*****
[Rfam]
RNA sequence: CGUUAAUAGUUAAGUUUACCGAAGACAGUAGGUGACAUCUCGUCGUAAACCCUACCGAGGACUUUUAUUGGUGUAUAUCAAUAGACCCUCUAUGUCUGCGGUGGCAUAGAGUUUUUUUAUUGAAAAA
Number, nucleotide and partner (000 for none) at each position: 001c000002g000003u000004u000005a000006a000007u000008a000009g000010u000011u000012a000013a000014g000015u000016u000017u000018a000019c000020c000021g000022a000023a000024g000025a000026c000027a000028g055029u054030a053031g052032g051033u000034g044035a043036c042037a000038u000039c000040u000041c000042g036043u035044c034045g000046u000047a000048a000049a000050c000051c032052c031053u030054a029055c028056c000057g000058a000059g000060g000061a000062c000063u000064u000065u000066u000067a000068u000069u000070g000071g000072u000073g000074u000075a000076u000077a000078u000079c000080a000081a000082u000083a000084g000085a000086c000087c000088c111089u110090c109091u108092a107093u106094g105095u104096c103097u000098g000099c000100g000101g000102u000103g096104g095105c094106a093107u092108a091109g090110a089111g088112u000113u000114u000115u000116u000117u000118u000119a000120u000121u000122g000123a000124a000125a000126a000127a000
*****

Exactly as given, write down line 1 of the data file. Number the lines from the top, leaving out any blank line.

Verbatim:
[Rfam]